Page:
This may have been partly inspired by a Canadian Charter of Rights challenge brought by the former Toronto city councillor Tony O’Donahue (even though the challenge itself failed). Change of this sort would have to be approved not just by the government of the United Kingdom, but also by the 15 other Commonwealth countries — or so-called “Commonwealth Realms” — who currently still share the British monarch as alleged official head of state (including Canada, Australia, Jamaica, Barbados, and so forth).

As a sign of other institutional change, the predominantly French-speaking African nation of Rwanda joined the Commonwealth this past weekend as well — becoming the second member country that is not a former British colony. (This gives the Commonwealth 54 current member countries, although two did not send delegates to Trinidad and Tobago — “Fiji, which has been suspended due to a coup, and Nauru, which has been suspended due to fee arrears.”)

Jamaica Prime Minister Bruce Golding (r) and Tanzanian President Jakaya Kikwete.  Kenroy Ambris/Commonwealth Secretariat.

Jamaica Prime Minister Bruce Golding (r) and Tanzanian President Jakaya Kikwete. Kenroy Ambris/Commonwealth Secretariat.

As another departure from earlier strictly Commonwealth of Nations gatherings, in connection with the broader climate change discussions, the meeting this past weekend was  attended by United Nations Secretary-General Ban Ki-Moon, French President Nicholas Sarkozy, and Danish Prime Minister Lars Rasmussen.

In keeping with earlier tradition, on the other hand, Queen Elizabeth II attended with her customary dignity. Though now formal head of state for only 16 of the current 54 member countries, she is still a symbolic Head of the Commonwealth.

Whether Her Majesty’s son and/or grandson will inherit this role remains an open question — as does the future of the Commonwealth itself, of course (to say nothing of the British monarchy itself).

The journalist Raffique Shah, from Trinidad and Tobago, has been notably sceptical, about both the benefits of holding Commonwealth summits for the host country, and the ultimate destiny of this now rather peculiar international organization. The Commonwealth today, Mr. Shah believes, is “nothing more than an ’old boys club’ headed by an old lady …  It is passé, an anomaly in a modern world where alliances have changed, where geopolitics dictate who are your new friends …”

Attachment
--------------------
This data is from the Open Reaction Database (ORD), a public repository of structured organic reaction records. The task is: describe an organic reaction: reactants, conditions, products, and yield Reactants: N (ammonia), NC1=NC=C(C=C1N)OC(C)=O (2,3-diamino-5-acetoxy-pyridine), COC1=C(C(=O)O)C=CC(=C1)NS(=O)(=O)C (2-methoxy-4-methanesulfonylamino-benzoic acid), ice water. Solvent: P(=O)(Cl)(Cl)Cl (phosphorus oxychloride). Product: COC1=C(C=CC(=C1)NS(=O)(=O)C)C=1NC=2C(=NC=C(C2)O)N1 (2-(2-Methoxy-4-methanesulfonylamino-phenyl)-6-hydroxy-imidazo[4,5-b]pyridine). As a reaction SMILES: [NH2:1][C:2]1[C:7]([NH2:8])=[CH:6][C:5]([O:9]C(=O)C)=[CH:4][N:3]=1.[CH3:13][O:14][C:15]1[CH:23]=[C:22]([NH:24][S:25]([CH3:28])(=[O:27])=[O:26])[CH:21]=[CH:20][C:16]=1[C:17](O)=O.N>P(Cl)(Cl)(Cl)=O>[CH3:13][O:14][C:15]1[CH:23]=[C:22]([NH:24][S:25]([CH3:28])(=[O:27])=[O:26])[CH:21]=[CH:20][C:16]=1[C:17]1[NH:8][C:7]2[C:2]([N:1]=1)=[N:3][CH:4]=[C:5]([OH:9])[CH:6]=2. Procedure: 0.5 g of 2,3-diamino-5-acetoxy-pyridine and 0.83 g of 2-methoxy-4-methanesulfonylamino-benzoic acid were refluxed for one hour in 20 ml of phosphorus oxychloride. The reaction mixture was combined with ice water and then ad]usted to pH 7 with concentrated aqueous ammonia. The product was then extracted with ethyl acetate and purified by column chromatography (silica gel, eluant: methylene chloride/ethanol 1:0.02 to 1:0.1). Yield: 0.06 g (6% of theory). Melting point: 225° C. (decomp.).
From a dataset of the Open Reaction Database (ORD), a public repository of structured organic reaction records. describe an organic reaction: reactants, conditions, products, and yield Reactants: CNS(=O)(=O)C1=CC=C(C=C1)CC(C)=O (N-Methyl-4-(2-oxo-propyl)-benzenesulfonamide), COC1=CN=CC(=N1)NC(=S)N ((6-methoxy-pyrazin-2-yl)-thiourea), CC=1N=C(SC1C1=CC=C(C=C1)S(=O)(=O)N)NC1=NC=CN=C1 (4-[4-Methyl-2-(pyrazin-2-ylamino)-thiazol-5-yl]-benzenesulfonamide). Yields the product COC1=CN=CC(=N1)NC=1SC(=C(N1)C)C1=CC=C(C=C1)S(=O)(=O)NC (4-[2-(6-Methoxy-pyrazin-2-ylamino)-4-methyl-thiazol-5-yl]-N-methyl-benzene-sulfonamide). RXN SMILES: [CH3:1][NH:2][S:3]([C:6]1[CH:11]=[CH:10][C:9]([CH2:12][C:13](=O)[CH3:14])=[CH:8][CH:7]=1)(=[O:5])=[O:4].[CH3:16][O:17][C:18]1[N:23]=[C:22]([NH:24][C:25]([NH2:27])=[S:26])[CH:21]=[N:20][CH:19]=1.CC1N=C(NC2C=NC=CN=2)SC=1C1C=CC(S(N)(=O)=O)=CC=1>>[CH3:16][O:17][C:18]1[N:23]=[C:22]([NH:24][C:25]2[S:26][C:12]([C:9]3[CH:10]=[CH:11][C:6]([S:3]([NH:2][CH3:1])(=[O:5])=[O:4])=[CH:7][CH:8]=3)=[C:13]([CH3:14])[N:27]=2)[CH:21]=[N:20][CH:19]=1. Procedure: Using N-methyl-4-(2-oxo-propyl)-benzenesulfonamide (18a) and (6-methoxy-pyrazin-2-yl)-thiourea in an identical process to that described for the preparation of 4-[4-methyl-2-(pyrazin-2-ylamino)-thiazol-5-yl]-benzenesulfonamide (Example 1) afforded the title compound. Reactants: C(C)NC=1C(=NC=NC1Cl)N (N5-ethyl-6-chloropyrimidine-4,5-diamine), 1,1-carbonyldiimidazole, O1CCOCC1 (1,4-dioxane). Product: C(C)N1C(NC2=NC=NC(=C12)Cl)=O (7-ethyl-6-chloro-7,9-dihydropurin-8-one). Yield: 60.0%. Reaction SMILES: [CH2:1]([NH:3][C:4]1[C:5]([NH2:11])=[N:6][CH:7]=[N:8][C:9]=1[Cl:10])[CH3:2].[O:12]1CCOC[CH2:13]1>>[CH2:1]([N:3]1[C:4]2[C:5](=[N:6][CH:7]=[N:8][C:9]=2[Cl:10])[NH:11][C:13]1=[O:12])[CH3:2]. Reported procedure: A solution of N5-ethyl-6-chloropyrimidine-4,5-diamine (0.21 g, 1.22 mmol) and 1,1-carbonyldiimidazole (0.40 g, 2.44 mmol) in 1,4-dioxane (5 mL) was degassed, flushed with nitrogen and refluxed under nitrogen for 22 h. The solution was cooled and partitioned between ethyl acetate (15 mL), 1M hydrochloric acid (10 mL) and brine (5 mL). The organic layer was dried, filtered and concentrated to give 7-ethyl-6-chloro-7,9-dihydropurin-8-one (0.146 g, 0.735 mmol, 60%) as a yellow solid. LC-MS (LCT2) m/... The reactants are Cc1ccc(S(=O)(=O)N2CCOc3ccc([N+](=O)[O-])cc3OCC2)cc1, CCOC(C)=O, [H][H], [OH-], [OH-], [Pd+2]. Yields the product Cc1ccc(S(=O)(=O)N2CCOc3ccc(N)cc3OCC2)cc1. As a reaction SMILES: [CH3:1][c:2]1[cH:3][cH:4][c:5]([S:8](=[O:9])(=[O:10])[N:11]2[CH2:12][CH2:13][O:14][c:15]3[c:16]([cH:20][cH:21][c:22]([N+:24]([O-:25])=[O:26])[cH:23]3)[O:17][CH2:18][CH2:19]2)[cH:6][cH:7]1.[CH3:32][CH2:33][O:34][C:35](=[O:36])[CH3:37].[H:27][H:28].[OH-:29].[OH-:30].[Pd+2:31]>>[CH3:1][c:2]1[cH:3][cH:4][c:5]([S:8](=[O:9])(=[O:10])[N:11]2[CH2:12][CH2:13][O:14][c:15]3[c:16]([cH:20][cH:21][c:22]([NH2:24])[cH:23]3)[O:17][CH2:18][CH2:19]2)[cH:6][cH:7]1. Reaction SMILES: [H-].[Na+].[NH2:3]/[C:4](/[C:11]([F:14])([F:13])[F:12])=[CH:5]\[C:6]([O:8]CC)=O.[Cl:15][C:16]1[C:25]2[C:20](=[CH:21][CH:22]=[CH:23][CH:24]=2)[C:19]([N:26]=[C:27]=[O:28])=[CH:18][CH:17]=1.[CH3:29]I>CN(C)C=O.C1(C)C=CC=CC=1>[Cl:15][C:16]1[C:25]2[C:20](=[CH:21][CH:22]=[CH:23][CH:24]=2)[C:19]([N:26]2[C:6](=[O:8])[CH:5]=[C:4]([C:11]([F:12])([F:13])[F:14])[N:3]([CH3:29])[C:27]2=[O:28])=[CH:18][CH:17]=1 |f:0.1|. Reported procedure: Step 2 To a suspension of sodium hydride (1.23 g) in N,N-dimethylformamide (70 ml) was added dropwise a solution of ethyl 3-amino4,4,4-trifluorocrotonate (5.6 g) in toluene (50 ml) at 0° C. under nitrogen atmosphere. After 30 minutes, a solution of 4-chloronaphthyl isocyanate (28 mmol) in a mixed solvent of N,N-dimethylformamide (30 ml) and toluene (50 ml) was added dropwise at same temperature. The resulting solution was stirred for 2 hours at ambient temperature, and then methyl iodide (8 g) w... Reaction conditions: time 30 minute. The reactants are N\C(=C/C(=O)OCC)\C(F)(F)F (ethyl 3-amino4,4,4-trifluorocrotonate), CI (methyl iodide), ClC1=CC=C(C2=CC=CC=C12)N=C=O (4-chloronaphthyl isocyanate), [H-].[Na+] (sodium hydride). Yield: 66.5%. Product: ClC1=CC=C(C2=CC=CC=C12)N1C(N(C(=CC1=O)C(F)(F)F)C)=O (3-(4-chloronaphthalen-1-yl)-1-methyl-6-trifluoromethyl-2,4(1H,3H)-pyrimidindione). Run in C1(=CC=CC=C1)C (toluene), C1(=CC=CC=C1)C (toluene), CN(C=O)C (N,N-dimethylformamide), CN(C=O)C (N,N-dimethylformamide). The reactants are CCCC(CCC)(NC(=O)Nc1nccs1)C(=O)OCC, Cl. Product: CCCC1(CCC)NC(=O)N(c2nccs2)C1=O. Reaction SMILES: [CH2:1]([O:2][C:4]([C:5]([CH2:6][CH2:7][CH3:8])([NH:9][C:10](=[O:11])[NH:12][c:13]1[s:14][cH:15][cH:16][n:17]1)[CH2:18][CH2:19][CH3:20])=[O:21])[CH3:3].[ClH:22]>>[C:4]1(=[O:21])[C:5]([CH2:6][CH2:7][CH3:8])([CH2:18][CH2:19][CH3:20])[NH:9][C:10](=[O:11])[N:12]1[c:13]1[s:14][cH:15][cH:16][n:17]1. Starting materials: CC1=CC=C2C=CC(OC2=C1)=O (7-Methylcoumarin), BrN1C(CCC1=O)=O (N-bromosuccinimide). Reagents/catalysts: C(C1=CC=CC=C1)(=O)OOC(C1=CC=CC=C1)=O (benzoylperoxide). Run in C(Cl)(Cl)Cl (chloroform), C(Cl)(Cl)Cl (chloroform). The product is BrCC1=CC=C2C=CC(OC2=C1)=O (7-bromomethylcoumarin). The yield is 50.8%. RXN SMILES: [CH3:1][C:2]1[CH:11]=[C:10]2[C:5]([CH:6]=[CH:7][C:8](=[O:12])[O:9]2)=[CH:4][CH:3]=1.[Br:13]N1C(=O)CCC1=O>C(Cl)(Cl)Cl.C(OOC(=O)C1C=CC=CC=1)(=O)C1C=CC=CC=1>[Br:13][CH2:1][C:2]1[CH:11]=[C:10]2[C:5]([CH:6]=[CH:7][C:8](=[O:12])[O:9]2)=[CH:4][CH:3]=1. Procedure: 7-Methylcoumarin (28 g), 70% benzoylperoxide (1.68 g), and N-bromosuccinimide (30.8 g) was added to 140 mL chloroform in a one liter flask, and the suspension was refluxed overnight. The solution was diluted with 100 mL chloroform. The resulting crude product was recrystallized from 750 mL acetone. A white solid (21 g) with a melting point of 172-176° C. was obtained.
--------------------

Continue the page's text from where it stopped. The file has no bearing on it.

Queen happily receives autographed cricket bat from Brian Lara and autographed football from Dwight Yorke. Commonwealth Secretariat.

Queen happily receives autographed cricket bat from Brian Lara and autographed football from Dwight Yorke. Commonwealth Secretariat.

That may be. But, whatever else, the Commonwealth today is quite a different institution from what it was 60 years ago.

As Mr. Shah himself has urged, in the early 21st century “India is probably the strongest pillar on which the Commonwealth is built. Have you noted how many Indians occupy the highest positions in its Secretariat and its many off-shoot institutions?” (Or, as a Chinese report has put it: “The organization represents around 2 billion people, although more than a billion are in just one member, India.”)

It may still be an old boys club at heart. But the old boys at least look quite a bit different than they used to. And the way things go nowadays that may count as progress, of a sort.

* * * *

UPDATE: On “British Prime Minister Gordon Brown’s plans to remove the current Church of England religious requirement from the qualifications for British monarchs,” the December 1 issue of the New Zealand Herald has reported: “Prime Minister John Key says New Zealand will give its support to change royal succession law that …bans Catholics from marrying into the royal family … British Prime Minister Gordon Brown …  said he would raise the issue at the Commonwealth Heads of Government Meeting …  that has just finished … but he did not raise it with either Mr Key or Australian Prime Minister Kevin Rudd, among the 15 other countries he must consult … Mr Key said the meeting’s focus on climate change might have delayed the consultation … But he said New Zealand supported the move and he said he was questioned by British media on it.”